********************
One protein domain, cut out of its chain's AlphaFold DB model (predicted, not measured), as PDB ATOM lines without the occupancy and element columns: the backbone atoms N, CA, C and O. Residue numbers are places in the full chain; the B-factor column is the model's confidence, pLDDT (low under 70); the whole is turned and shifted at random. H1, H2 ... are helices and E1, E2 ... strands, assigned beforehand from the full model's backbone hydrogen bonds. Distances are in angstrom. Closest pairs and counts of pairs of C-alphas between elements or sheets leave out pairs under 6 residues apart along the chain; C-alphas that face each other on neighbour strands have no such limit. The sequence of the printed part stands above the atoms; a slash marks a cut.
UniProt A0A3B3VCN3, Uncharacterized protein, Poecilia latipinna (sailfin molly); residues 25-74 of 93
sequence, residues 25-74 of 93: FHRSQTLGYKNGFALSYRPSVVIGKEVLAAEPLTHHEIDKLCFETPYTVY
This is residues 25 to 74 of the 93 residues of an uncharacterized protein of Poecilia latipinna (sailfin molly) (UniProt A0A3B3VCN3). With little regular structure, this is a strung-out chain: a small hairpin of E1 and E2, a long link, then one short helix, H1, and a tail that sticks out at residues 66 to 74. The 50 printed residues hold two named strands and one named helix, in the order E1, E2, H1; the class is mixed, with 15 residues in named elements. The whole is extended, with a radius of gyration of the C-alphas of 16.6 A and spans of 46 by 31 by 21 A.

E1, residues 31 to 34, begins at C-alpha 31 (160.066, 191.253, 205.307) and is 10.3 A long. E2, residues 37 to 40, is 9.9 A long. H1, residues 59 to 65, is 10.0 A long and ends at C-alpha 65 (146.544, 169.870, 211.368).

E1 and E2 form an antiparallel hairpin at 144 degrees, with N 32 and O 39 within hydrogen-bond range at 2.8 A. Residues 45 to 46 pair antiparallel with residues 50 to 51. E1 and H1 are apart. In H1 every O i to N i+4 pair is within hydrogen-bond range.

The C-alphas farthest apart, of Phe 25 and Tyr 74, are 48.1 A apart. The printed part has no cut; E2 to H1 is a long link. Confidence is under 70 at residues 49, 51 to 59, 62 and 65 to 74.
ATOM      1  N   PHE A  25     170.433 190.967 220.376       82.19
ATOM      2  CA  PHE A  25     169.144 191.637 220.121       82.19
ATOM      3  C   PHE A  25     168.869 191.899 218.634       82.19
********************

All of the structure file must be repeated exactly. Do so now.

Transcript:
One protein domain, cut out of its chain's AlphaFold DB model (predicted, not measured), as PDB ATOM lines without the occupancy and element columns: the backbone atoms N, CA, C and O. Residue numbers are places in the full chain; the B-factor column is the model's confidence, pLDDT (low under 70); the whole is turned and shifted at random. H1, H2 ... are helices and E1, E2 ... strands, assigned beforehand from the full model's backbone hydrogen bonds. Distances are in angstrom. Closest pairs and counts of pairs of C-alphas between elements or sheets leave out pairs under 6 residues apart along the chain; C-alphas that face each other on neighbour strands have no such limit. The sequence of the printed part stands above the atoms; a slash marks a cut.
UniProt A0A3B3VCN3, Uncharacterized protein, Poecilia latipinna (sailfin molly); residues 25-74 of 93
sequence, residues 25-74 of 93: FHRSQTLGYKNGFALSYRPSVVIGKEVLAAEPLTHHEIDKLCFETPYTVY
This is residues 25 to 74 of the 93 residues of an uncharacterized protein of Poecilia latipinna (sailfin molly) (UniProt A0A3B3VCN3). With little regular structure, this is a strung-out chain: a small hairpin of E1 and E2, a long link, then one short helix, H1, and a tail that sticks out at residues 66 to 74. The 50 printed residues hold two named strands and one named helix, in the order E1, E2, H1; the class is mixed, with 15 residues in named elements. The whole is extended, with a radius of gyration of the C-alphas of 16.6 A and spans of 46 by 31 by 21 A.

E1, residues 31 to 34, begins at C-alpha 31 (160.066, 191.253, 205.307) and is 10.3 A long. E2, residues 37 to 40, is 9.9 A long. H1, residues 59 to 65, is 10.0 A long and ends at C-alpha 65 (146.544, 169.870, 211.368).

E1 and E2 form an antiparallel hairpin at 144 degrees, with N 32 and O 39 within hydrogen-bond range at 2.8 A. Residues 45 to 46 pair antiparallel with residues 50 to 51. E1 and H1 are apart. In H1 every O i to N i+4 pair is within hydrogen-bond range.

The C-alphas farthest apart, of Phe 25 and Tyr 74, are 48.1 A apart. The printed part has no cut; E2 to H1 is a long link. Confidence is under 70 at residues 49, 51 to 59, 62 and 65 to 74.
ATOM      1  N   PHE A  25     170.433 190.967 220.376       82.19
ATOM      2  CA  PHE A  25     169.144 191.637 220.121       82.19
ATOM      3  C   PHE A  25     168.869 191.899 218.634       82.19